Poore-Rando et al v. United States of America et al, No. 3:2016cv05094 - Document 76 (W.D. Wash. 2017)

Court Description: ORDER granting 60 Motion for Summary Judgment signed by Judge Benjamin H. Settle.(TG)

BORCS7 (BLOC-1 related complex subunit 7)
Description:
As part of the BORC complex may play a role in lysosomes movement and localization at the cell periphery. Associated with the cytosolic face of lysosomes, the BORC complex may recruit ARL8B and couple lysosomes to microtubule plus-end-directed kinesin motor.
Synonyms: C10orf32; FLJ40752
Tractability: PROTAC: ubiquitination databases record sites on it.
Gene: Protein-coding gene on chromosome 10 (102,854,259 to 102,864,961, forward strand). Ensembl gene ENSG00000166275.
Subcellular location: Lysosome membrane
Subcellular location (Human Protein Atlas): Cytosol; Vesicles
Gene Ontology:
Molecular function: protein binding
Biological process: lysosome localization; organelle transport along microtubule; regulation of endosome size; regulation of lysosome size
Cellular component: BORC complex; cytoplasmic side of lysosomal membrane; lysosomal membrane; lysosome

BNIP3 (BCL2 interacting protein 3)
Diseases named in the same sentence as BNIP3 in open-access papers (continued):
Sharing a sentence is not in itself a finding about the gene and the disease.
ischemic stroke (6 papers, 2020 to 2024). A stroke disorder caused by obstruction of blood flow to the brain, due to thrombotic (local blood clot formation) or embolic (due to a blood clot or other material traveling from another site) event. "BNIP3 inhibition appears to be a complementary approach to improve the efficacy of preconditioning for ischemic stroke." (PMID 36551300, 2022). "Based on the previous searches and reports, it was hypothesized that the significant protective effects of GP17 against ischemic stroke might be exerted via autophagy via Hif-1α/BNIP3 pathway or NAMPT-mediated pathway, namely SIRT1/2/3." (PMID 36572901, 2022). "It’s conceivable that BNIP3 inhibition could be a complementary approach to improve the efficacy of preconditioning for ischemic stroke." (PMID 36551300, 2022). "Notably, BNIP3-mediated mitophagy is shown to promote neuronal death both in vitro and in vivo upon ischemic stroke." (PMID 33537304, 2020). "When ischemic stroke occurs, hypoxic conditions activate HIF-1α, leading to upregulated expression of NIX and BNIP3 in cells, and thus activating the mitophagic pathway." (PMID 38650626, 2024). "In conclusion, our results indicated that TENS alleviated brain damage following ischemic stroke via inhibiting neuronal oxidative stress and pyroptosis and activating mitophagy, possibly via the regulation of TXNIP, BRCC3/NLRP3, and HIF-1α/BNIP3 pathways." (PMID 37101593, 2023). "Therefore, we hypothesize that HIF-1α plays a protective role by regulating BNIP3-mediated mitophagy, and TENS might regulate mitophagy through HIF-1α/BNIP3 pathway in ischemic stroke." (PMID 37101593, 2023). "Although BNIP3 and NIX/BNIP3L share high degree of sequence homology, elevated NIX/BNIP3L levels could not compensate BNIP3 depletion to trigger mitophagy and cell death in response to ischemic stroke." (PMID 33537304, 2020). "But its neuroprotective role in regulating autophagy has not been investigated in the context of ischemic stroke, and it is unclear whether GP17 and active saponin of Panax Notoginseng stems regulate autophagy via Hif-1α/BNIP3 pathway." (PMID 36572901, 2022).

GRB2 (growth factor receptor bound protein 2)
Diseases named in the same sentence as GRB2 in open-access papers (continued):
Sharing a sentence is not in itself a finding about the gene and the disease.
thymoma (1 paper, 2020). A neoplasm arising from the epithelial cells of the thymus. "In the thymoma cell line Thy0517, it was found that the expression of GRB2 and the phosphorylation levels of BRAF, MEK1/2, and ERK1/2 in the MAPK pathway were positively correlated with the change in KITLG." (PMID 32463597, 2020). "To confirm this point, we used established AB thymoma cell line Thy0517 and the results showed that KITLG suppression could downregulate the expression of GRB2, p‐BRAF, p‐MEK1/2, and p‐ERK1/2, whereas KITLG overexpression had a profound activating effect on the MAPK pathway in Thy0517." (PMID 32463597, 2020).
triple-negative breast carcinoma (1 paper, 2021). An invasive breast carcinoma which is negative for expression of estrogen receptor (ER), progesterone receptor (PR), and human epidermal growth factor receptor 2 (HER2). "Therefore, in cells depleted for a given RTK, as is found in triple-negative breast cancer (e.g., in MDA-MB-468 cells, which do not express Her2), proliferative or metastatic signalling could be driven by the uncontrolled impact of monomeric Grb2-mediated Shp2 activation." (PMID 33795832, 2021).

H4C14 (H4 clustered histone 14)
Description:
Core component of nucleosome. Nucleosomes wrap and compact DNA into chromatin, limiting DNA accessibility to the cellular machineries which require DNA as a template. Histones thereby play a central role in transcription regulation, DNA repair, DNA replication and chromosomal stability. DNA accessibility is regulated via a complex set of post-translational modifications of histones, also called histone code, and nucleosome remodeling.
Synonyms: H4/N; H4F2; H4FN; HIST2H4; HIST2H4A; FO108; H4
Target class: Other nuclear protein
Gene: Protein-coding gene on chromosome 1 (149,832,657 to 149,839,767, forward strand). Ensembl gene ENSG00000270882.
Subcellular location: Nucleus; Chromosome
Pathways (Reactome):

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Poore-Rando et al v. United States of America et al Doc. 76 1 2 3 4 5 UNITED STATES DISTRICT COURT WESTERN DISTRICT OF WASHINGTON AT TACOMA 6 7 8 SAMANTHA POORE-RANDO, et al., Plaintiffs, 9 10 v. CASE NO. C16-5094 BHS ORDER GRANTING DEFENDANT’S MOTION FOR SUMMARY JUDGMENT UNITED STATES OF AMERICA, et al., 11 Defendants. 12 13 14 15 16 This matter comes before the Court on Defendant Ethicon Endo-Surgery, Inc.’s (“Ethicon”) motion for summary judgment. Dkt. 60. The Court has considered the pleadings filed in support of and in opposition to the motion and the remainder of the file and hereby grants the motion for the reasons stated herein. 17 18 I. BACKGROUND Plaintiff Samantha Poore-Rando filed her complaint on February 6, 2016. Dkt. 1. 19 Plaintiff complained of complications, particularly an anastomotic leak, arising from a 20 medical procedure which included the use of a surgical stapler manufactured by Ethicon. 21 Id. Plaintiff’s complaint included a claim against Ethicon premised on product liability 22 ORDER - 1 Dockets.Justia.com 1 for an alleged defect in the stapler. Additionally, Plaintiff brought a claim against Ethicon 2 asserting a tortious violation of her right to privacy. Since the filing of the complaint, all 3 defendants except for Ethicon have been dismissed. Dkts. 34, 43. 4 On July 13, 2017, Ethicon moved for summary judgment on all of Plaintiff’s 5 claims. Dkt. 44. On September 7, 2017, the Court granted in part and denied in part the 6 motion. Dkt. 55. Specifically, the Court granted Ethicon’s motion by dismissing 7 Plaintiff’s product liability claim. Id.; see also Dkt. 75. The Court denied Ethicon’s 8 motion without prejudice in regard to Plaintiff’s claim for invasion of privacy. Dkt. 55. 9 On September 28, 2017, Ethicon filed a renewed motion for summary judgment 10 on Plaintiff’s claim for invasion of privacy. Dkt. 60. On October 12, 2017, Plaintiff 11 responded. Dkt. 66. On October 20, 2017, Ethicon replied. Dkt. 73. 12 II. 13 DISCUSSION Ethicon moves for summary judgment on Plaintiff’s remaining claim that Ethicon 14 “violated plaintiff Samantha Poore-Rando’s rights to privacy and physician/patient 15 privilege by being present during the February 7, 2014 surgical procedure without 16 plaintiff Samantha Poore-Rando’s knowledge, waiver of the physician/patient privilege 17 and/or consent.” Dkt. 1 at 8. Summary judgment is proper only if the pleadings, the 18 discovery and disclosure materials on file, and any affidavits show that there is no 19 genuine issue as to any material fact and that the movant is entitled to judgment as a 20 matter of law. Fed. R. Civ. P. 56(c). The moving party is entitled to judgment as a matter 21 of law when the nonmoving party fails to make a sufficient showing on an essential 22 element of a claim in the case on which the nonmoving party has the burden of proof. ORDER - 2 1 Celotex Corp. v. Catrett, 477 U.S. 317, 323 (1986). There is no genuine issue of fact for 2 trial where the record, taken as a whole, could not lead a rational trier of fact to find for 3 the nonmoving party. Matsushita Elec. Indus. Co. v. Zenith Radio Corp., 475 U.S. 574, 4 586 (1986) (nonmoving party must present specific, significant probative evidence, not 5 simply “some metaphysical doubt”). See also Fed. R. Civ. P. 56(e). Conversely, a 6 genuine dispute over a material fact exists if there is sufficient evidence supporting the 7 claimed factual dispute, requiring a judge or jury to resolve the differing versions of the 8 truth. Anderson v. Liberty Lobby, Inc., 477 U.S. 242, 253 (1986); T.W. Elec. Serv., Inc. v. 9 Pac. Elec. Contractors Ass’n, 809 F.2d 626, 630 (9th Cir. 1987). 10 The determination of the existence of a material fact is often a close question. The 11 Court must consider the substantive evidentiary burden that the nonmoving party must 12 meet at trial—e.g., a preponderance of the evidence in most civil cases. Anderson, 477 13 U.S. at 254; T.W. Elec. Serv., Inc., 809 F.2d at 630. The Court must resolve any factual 14 issues of controversy in favor of the nonmoving party only when the facts specifically 15 attested by that party contradict facts specifically attested by the moving party. The 16 nonmoving party may not merely state that it will discredit the moving party’s evidence 17 at trial, in the hopes that evidence can be developed at trial to support the claim. T.W. 18 Elec. Serv., Inc., 809 F.2d at 630 (relying on Anderson, 477 U.S. at 255). Conclusory, 19 nonspecific statements in affidavits are not sufficient, and missing facts will not be 20 presumed. Lujan v. Nat’l Wildlife Fed’n, 497 U.S. 871, 888–89 (1990). 21 22 Washington common law recognizes a “protectable interest in privacy [that] is generally held to involve four distinct types of invasion: intrusion, disclosure, false light ORDER - 3 1 and appropriation.” Eastwood v. Cascade Broad. Co., 106 Wn.2d 466, 469 (1986). As 2 noted in the Court’s previous order, Plaintiff’s claim that the presence of an Ethicon sales 3 person at her surgery violated her right to privacy is a claim based on a theory of 4 unlawful intrusion. 5 Under the intrusion theory, “[o]ne who intentionally intrudes, physically or 6 otherwise, upon the solitude or seclusion of another or his private affairs or concerns, is 7 subject to liability to the other for invasion of his privacy, if the intrusion would be highly 8 offensive to a reasonable person. Mark v. Seattle Times, 96 Wn.2d 473, 497 (1981) 9 (quoting Restatement (Second) of Torts § 652B (Am. Law Inst. 1977)). Washington 10 courts have defined such a claim to require that a plaintiff establish the following 11 elements: 12 16 1. An intentional intrusion, physically or otherwise, upon the solitude or seclusion of plaintiff, or his private affairs 2. With respect to the matter or affair which plaintiff claims was invaded, that plaintiff had a legitimate and reasonable expectation of privacy; 3. The intrusion would be highly offensive to a reasonable person; and 4. That the defendant’s conduct was a proximate cause of damage to plaintiff. 17 Doe v. Gonzaga Univ., 143 Wn.2d 687, 705–06 (2001), reversed on other grounds, 536 18 U.S. 273 (2002). 13 14 15 19 Ethicon argues for summary judgment on the basis that Plaintiff cannot show that 20 Ms. Arielle Williams, a products representative for Ethicon, intentionally intruded on 21 Plaintiff’s private affairs. Dkt. 60. “[A]n actor commits an intentional intrusion only if he 22 believes, or is substantially certain, that he lacks the necessary legal or personal ORDER - 4 1 permission to commit the intrusive act.” O’Donnell v. United States, 891 F.2d 1079, 1083 2 (3d Cir. 1989). Ethicon has presented evidence showing that Ms. Williams reasonably 3 believed that her presence was supported by the necessary legal or personal permission. 4 The record shows that Ms. Williams was present during Plaintiff’s surgery pursuant to 5 the invitation of Plaintiff’s surgeon and the standard practices of the hospital where 6 Plaintiff was admitted. Dkt. 61 at 11, 14; Dkt. 62 at 3. Ms. Williams was present to assist 7 the surgical team as a consultant on a medical device employed in Plaintiff’s surgery. 8 Dkt. 62 at 2. 9 Plaintiff has failed to offer any evidence that creates a genuine dispute as to 10 whether Ms. Williams believed she was authorized to be present during the surgery. In 11 fact, to argue the existence of a factual dispute, Plaintiff claims that there is nothing on 12 the record to “indicate that [Ms. Williams] either believed that she had the plaintiff’s 13 consent to be present, or that she believed she did not have plaintiff’s consent.” Dkt. 65 at 14 5. However, as stated above, the record does include evidence that Ms. Williams 15 reasonably believed she was properly authorized to be present for the procedure. See Dkt. 16 61 at 11, 14; Dkt. 62. Plaintiff is correct, however, that there is no evidence on the record 17 to support an inference that Ms. Williams believed that she lacked the necessary legal or 18 personal permission to be present during the procedure. 19 Accordingly, the record on summary judgment shows that Ms. Williams was 20 present pursuant to the invitation of the facility and surgeon responsible for Plaintiff’s 21 care, and there is no evidence to suggest that Ms. Williams believed that she lacked the 22 necessary authorization to be present for the procedure. Under these facts, no rational ORDER - 5 1 jury could conclude that Ms. Williams intentionally intruded upon Plaintiff’s private 2 affairs and Ethicon is entitled to summary judgment on Plaintiff’s invasion of privacy 3 claim. 4 5 III. ORDER Therefore, it is hereby ORDERED that Ethicon’s motion for summary judgment 6 (Dkt. 44) is GRANTED. As no other claims remain before the Court, the Clerk shall 7 enter judgment in favor of Ethicon and close this case. 8 Dated this 28th day of November, 2017. A 9 10 BENJAMIN H. SETTLE United States District Judge 11 12 13 14 15 16 17 18 19 20 21 22 ORDER - 6